6 November 2008
By Colin Hambrook
Caroline Cardus' Go Make! residency at Fort Brockhurst, Gosport is the fourth in an ongoing series of bursaries for disabled and deaf artists, awarded by Dada-South, in partnership with English Heritage.
Once a Victorian Fort, with full moat, drawbridges, parade ground and central keep, Fort Brockhurst is now primarily a museum store and a relatively untouched vast space full of potential to explore ideas of exclusion, defence and barriers. This is a fantastically unusual site which is not regularly open to the public, with lots of interesting areas to explore.
Caroline Cardus was delighted to present a multi-sensory installation piece on Saturday 13 September 2008, produced in response to her residency at the Fort. Heritage Open Day visitors were invited to experience the installation, take part in a creative session and hear Caroline talk about her work and the project.
Fort Brockhurst seems an unlikely venue for disability art-making with a group of local disabled punters. What inspired you about the building, its architecture and its history?
When you visit Fort Brockhurst, there’s immediately a feeling that it’s an eclectic and mysterious place. There’s all this empty space which was built to have people in it, but there aren’t any now, so there’s a feeling of loss, or lack. Maybe that appeals to my melancholy side. It was built to be used, but was never used to it’s full potential. I found that interesting too.
It’s also very inaccessible. A challenging place to send a disabled person and then ask them what they think! In fact, when inviting disabled people to take part in the workshops, some of the feedback was "Why would we want to go somewhere that isn’t accessible?!" which was a fair point.
I like to make work that considers the barriers people encounter, so having workshops in a space that has lots of them seems like a logical starting point to explore those feelings. Maybe if we held them somewhere nice and accessible instead, we’d be too unattached to everything. I want people to feel frustrated for this one so we can explore how to represent those feelings.
What kinds of results are you hoping to get from this residency, firstly for yourself as an artist, secondly for the people who come along for the workshop; and thirdly for the partnership between English Heritage and Dada-South?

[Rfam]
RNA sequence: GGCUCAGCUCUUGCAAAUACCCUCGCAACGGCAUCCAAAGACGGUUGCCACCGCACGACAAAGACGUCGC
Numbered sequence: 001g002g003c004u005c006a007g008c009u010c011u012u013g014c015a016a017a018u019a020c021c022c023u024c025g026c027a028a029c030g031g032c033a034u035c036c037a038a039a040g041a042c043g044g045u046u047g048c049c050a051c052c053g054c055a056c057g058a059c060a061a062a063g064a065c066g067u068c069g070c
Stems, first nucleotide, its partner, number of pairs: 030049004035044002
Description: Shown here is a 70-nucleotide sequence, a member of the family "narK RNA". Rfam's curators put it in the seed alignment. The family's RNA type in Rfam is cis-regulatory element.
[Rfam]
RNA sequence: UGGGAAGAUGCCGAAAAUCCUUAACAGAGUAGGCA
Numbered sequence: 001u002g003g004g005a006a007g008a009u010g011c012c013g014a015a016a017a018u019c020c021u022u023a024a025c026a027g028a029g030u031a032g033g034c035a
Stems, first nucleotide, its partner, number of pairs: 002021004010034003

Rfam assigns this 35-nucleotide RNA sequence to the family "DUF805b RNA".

I’m not looking for happy endings necessarily. It won’t be like The Way Ahead, which was a quite positive project because it put the people making the work in control of giving instruction through signage. There’s still a lot of barriers everywhere for disabled people, so as well as looking ahead I think we have to look at the reality of now.
So, in this residency, I want to communicate how these barriers feel; and although it’s logical to assume much of that won’t be positive, I hope its appeal will be that anyone, disabled or not, will be able to understand the impact that has on the people it affects.
Disabled people are forgotten about and ‘designed-out’ of spaces a lot of the time, physically and emotionally. Even if the act of design isn’t directly agressive, the feelings it provokes are very strong. I don’t think people can really understand that if they’re not affected by it.
For my own art practice, I want to relate directly to this space, something I’ve begun to think about more intently since working with the Architecture Inside-Out project. So often I go into a space and it doesn’t fit who I am or what I need it to do.
I feel like a lot of spaces that speak to me as a wheelchair user are effectively saying ‘Not you’ at every point they are difficult to use. Also, the only other people who can get any sense of that are other disabled people.
I want the workshops to explore that sense, to find out if we have that as common ground - can other people hear these voices from inaccessible spaces? Or are the spaces saying something different to different people? Do we cope in or react to them differently, and where do we go with that?
As for the partnership between Dada-South and English Heritage I’m really pleased English Heritage wants to work with disabled people. I have a good feeling about this collaboration because it feels like an acknowledgement we exist, and have existed throughout history.
The invitation to collaborate doesn’t feel like a ‘box ticker’ because English Heritage are aware the fort isn’t accessible, yet I’m being invited in with a group of people who are part of access groups in the local area in a residency to explore that.